19.2.3: Spanish Exploration
The voyages of Christopher Columbus initiated the European exploration and colonization of the American continents that eventually turned Spain into the most powerful European empire.
Outline the successes and failures of Christopher Columbus during his four voyages to the Americas
- Only late in the 15th century did an emerging modern Spain become fully committed to the search for new trade routes overseas. In 1492, Christopher Columbus’s expedition was funded in the hope of bypassing Portugal’s monopoly on west African sea routes, to reach “the Indies.”
- On the evening of August 3, 1492, Columbus departed from Palos de la Frontera with three ships. Land was sighted on October 12, 1492 and Columbus called the island (now The Bahamas) San Salvador, in what he thought to be the “West Indies.” Following the first American voyage, Columbus made three more.
- A division of influence became necessary to avoid conflict between the Spanish and Portuguese. An agreement was reached in 1494, with the Treaty of Tordesillas dividing the world between the two powers.
- After Columbus, the Spanish colonization of the Americas was led by a series of soldier-explorers, called conquistadors. The Spanish forces, in addition to significant armament and equestrian advantages, exploited the rivalries between competing indigenous peoples, tribes, and nations.
- One of the most accomplished conquistadors was Hernán Cortés, who achieved the Spanish conquest of the Aztec Empire. Of equal importance was the Spanish conquest of the Inca Empire under Francisco Pizarro.
- In 1565, the first permanent Spanish settlement in the Philippines was founded, which added a critical Asian post to the empire. The Manilla Galleons shipped goods from all over Asia, across the Pacific to Acapulco on the coast of Mexico.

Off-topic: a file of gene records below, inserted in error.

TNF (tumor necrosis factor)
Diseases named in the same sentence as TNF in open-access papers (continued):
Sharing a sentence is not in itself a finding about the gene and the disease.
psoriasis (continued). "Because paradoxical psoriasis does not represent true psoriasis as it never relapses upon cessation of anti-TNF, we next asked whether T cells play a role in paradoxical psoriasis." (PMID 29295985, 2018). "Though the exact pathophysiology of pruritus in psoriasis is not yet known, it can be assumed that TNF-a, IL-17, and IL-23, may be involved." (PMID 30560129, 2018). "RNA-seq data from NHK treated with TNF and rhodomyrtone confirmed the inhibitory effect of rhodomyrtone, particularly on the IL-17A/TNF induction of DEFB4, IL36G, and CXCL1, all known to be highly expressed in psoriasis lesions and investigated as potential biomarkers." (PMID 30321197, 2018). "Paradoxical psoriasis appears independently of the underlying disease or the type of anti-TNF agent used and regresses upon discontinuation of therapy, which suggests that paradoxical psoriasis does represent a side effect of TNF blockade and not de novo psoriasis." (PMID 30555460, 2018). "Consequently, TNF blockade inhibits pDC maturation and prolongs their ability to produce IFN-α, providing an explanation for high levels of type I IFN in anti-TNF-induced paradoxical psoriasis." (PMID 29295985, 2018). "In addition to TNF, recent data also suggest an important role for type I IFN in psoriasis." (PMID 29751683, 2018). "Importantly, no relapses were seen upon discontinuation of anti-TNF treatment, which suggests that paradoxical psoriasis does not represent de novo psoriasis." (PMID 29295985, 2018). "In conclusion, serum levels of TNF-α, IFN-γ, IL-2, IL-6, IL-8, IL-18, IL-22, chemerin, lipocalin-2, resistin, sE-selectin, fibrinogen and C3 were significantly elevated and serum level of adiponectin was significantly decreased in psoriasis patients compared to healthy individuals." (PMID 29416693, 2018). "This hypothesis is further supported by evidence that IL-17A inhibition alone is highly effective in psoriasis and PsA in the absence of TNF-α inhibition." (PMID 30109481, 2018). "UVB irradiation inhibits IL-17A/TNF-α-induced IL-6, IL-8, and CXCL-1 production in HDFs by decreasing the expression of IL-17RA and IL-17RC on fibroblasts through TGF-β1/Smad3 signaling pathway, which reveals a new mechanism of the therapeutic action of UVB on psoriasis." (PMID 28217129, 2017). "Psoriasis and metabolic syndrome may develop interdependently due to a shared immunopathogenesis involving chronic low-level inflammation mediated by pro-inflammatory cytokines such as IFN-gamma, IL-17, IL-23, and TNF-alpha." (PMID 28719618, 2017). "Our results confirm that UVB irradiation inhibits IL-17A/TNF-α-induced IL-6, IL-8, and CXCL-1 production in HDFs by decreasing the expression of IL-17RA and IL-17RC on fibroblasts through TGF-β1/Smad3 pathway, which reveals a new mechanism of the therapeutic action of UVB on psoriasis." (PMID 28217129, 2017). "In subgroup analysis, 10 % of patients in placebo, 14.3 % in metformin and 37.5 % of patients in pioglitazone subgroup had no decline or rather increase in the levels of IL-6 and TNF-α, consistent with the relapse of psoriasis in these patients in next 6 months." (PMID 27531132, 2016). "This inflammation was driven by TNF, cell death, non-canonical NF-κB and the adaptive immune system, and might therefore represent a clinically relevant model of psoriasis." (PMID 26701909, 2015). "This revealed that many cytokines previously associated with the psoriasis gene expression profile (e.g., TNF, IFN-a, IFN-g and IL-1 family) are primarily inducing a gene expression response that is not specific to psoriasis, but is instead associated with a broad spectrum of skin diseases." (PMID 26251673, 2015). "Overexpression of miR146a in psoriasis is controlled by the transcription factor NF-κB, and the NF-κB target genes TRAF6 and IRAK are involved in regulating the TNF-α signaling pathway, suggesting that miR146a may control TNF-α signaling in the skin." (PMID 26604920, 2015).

- Christopher Columbus
- An Italian explorer, navigator, and colonizer who completed four voyages across the Atlantic Ocean under the monarchy of Spain, which led to general European awareness of the American continents.
- Treaty of Tordesillas
- A 1494 treaty that divided the newly discovered lands outside Europe between Portugal and the Crown of Castile, along a meridian 370 leagues west of the Cape Verde islands, off the west coast of Africa. This line of demarcation was about halfway between the Cape Verde islands (already Portuguese) and the islands entered by Christopher Columbus on his first voyage (claimed for Castile and León).
- Treaty of Zaragoza
- A 1529 peace treaty between the Spanish Crown and Portugal that defined the areas of Castilian (Spanish) and Portuguese influence in Asia to resolve the “Moluccas issue,” when both kingdoms claimed the Moluccas islands for themselves, considering it within their exploration area established by the Treaty of Tordesillas in 1494. The conflict sprang in 1520, when the expeditions of both kingdoms reached the Pacific Ocean, since there was not a set limit to the east.
- A period in the history of the Iberian Peninsula, spanning approximately 770 years, between the initial Umayyad conquest of Hispania in the 710s, and the fall of the Emirate of Granada, the last Islamic state on the peninsula, to expanding Christian kingdoms in 1492.